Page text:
DeVry's First Dorm

October 25, 2005

For-profit higher education, with its emphasis on serving part-time, older students, has not traditionally been in the business of building dormitories.

But DeVry University dedicated its first dormitory last week, at its Fremont campus, outside of San Francisco. Not only is the dorm a first for DeVry, which has campuses in 22 states, but it goes against the pattern at national, for-profit colleges. The University of Phoenix and Corinthian Colleges, for example, don't have any dorms or plans to build them.

The Fremont campus has demographics that are not typical of for-profit higher education -- most of its students are enrolled full-time and are traditional college age. And Ben Elias, dean of finance and administration at the campus, said that those demographics shaped the decision to try a dorm, and that the university is watching the project before determining whether any others will be built.

The push for the dorm largely came from students and parents, Elias said, who complained about the high cost and long commutes involved in living in the Bay Area. Taylor Hall is right on DeVry's campus and its fees compare favorably with those elsewhere. Students at DeVry pay $6,600 for a shared room or $8,800 for a private room for two semesters. Rooms come with cable television and high-speed Internet, fitness rooms in the dorm, and an all-you-can eat meal plan. (The national average this year for room and board is $6,636 at public colleges and $7,791 at private colleges, according to data released last week by the College Board, and students at DeVry report that off-campus housing in the Bay Area far exceeds those averages.)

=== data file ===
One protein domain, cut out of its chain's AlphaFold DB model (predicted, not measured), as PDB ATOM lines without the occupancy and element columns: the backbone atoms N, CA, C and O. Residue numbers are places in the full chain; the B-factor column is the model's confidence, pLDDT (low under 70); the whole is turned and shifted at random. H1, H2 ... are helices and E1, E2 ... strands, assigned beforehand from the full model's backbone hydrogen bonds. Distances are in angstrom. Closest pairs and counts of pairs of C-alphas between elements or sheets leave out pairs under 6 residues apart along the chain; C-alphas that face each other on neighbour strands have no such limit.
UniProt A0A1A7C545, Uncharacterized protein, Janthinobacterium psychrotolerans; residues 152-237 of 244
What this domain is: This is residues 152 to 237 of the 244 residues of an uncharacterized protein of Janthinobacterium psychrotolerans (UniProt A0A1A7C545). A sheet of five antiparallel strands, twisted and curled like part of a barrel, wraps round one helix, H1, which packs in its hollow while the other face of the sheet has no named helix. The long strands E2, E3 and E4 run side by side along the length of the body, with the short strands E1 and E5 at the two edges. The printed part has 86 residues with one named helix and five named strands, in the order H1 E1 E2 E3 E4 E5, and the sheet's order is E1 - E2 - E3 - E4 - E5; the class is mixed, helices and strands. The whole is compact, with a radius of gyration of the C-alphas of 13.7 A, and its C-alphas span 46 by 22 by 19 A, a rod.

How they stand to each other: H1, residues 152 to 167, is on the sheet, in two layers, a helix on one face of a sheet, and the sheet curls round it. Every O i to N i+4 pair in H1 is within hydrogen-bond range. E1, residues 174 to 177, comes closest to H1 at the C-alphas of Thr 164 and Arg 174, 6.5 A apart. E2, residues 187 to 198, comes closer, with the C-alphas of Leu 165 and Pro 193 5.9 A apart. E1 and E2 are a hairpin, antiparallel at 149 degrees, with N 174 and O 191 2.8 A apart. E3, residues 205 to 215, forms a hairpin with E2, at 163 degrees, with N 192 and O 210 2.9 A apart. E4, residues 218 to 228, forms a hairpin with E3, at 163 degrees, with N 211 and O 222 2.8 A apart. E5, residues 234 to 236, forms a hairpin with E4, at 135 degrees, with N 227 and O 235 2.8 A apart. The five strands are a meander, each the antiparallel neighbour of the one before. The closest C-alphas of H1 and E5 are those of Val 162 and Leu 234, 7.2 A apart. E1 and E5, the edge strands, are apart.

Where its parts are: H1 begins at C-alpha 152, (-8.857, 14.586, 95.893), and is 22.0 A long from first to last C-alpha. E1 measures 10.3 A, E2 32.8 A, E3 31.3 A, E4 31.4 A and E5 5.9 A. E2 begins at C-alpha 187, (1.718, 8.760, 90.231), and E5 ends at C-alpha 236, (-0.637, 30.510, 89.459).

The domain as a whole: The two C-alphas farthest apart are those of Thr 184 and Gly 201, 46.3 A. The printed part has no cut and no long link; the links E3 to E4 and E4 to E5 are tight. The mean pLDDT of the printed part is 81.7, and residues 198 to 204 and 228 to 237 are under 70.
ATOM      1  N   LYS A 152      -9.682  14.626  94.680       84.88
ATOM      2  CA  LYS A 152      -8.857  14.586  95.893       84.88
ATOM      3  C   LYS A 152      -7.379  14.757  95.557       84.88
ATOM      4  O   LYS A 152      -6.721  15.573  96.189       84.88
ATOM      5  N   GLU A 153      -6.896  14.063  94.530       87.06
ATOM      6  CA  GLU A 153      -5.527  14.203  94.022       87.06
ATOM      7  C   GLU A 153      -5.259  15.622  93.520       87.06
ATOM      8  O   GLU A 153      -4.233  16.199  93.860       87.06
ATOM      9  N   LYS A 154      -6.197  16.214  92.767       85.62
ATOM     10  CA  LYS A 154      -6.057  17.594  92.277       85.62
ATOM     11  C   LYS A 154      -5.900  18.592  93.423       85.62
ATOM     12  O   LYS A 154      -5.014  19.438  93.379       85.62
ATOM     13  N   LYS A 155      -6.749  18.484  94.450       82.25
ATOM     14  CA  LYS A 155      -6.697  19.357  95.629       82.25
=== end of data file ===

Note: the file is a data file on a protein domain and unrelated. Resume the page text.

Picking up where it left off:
With the dorm just opened, 200 of the 300 spaces have been filled, and DeVry expects to reach capacity within a year. The university has hired resident advisors and also started student activities so the students have some non-academic activities available.

"Study after study shows that students who live on the campus are involved with college life are generally more positive about their experience," Elias said.

DeVry's Fremont campus has about 1,400 students in all, many of them in business and engineering programs. Since the dormitory opened, Elias said that the campus has seen increased interest in applications, especially from women.

He predicted that the dorm would not only attract students, but profits too. "As a business, we have to look at all of our assets, and we expect this to be a profitable center," he said.
Matt Ganja, a third-year student who is working on a degree in network communication management, said that the dorm significantly improved his daily life. He used to live in a complex that is popular with students at DeVry and some California State University students about 13 miles away. On bad traffic days, of which there are many, he spent two hours driving to campus. "Now I'm not more than a few feet away," he said.

Ganja, who said that he's seen plenty of dorms on other campuses, called Taylor "the best I've seen."

The cafeteria is arranged like a food court, but the workers are willing to custom prepare anything students want from their facility. "It's an awesome set-up," he said. "They do everything they can to make you happy and feed you anything you want. It's like having your own IHOP every morning."

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